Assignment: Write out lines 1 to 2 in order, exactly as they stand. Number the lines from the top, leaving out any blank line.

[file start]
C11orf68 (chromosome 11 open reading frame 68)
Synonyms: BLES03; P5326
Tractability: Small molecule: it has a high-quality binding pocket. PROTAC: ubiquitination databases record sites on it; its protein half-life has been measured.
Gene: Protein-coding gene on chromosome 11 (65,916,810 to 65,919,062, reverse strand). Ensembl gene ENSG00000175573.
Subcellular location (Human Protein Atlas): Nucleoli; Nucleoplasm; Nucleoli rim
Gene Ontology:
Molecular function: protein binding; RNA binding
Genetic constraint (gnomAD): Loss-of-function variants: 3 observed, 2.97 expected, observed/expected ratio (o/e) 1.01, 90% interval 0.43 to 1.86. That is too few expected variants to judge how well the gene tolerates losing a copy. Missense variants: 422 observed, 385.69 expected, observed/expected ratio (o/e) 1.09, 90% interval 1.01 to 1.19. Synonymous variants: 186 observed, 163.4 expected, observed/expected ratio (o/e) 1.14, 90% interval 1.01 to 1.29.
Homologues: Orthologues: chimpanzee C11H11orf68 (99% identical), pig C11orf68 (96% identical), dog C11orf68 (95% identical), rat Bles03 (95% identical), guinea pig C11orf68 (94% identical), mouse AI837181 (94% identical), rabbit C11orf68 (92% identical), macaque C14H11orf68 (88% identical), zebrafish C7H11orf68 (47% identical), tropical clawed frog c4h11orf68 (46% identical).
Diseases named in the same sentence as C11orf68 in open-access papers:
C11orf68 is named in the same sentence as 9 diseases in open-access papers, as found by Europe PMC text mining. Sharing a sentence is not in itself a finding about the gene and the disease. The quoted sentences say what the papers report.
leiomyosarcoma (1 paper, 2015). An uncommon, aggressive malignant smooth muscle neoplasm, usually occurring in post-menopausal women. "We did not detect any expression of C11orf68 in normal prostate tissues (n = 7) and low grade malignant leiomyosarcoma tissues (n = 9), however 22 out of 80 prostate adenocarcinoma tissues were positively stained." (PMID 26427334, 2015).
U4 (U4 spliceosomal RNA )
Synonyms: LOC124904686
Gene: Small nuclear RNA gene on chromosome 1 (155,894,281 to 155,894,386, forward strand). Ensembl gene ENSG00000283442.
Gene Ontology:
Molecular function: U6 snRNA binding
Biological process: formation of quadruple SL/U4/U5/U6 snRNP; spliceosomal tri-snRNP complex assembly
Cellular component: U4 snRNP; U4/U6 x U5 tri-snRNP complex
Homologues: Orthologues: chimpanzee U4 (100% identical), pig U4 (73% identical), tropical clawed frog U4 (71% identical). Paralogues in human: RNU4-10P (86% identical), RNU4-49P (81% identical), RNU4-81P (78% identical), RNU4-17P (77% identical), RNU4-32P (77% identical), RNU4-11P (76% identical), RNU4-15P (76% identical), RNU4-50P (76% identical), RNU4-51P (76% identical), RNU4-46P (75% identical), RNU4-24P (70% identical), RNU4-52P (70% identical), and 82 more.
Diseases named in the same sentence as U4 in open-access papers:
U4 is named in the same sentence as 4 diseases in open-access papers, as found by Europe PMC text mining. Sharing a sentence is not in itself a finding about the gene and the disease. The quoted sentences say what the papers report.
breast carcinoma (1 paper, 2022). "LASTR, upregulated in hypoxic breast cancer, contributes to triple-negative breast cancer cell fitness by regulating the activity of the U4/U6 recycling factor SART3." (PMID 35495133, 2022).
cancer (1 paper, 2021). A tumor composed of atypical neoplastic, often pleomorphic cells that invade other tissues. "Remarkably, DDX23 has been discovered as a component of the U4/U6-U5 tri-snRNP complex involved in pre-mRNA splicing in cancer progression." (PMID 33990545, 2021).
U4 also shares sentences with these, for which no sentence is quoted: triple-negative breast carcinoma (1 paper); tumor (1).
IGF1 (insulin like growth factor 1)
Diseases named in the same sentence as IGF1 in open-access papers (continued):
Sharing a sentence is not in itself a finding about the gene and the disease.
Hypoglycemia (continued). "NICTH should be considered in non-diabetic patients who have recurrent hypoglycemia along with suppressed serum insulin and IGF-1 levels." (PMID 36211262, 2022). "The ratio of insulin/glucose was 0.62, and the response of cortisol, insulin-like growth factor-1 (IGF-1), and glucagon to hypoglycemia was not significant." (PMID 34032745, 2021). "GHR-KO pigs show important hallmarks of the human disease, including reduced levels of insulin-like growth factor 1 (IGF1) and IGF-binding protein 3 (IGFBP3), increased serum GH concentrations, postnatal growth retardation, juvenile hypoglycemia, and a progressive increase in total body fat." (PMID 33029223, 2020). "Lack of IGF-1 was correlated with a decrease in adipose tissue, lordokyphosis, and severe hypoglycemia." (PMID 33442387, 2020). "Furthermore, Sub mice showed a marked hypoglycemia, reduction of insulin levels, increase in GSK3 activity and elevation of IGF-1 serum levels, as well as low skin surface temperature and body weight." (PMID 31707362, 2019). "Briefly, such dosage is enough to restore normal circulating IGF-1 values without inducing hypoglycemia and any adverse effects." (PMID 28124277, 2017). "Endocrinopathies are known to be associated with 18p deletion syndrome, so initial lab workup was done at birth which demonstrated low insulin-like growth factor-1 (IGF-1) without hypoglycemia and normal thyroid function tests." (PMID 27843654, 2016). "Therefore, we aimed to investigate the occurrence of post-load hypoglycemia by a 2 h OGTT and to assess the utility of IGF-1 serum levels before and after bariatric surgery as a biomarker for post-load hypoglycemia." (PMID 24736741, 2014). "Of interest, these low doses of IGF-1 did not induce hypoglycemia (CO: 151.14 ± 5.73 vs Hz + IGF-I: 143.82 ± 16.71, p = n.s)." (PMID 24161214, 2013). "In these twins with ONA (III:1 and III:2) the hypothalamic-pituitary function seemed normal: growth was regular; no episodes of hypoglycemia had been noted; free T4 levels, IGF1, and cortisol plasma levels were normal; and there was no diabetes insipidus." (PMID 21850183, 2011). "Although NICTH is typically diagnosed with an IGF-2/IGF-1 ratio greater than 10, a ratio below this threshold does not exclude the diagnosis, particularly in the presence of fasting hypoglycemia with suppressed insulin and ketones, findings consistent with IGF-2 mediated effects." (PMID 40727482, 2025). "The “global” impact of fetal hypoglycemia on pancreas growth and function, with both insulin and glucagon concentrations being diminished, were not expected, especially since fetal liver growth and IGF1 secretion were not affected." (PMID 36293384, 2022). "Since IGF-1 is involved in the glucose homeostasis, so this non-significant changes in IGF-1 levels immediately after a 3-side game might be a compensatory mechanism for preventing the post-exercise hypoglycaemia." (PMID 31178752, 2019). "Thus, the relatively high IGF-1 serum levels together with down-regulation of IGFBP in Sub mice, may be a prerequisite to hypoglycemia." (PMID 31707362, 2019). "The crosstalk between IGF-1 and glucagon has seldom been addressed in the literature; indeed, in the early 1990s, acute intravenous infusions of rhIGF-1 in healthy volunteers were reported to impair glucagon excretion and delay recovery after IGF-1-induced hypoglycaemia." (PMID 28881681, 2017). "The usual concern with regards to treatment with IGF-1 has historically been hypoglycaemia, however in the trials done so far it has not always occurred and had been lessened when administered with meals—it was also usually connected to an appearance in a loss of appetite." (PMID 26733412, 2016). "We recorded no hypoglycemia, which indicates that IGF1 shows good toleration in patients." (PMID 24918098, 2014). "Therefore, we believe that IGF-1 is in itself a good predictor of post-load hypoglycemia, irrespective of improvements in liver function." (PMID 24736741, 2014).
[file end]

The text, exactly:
C11orf68 (chromosome 11 open reading frame 68)
Synonyms: BLES03; P5326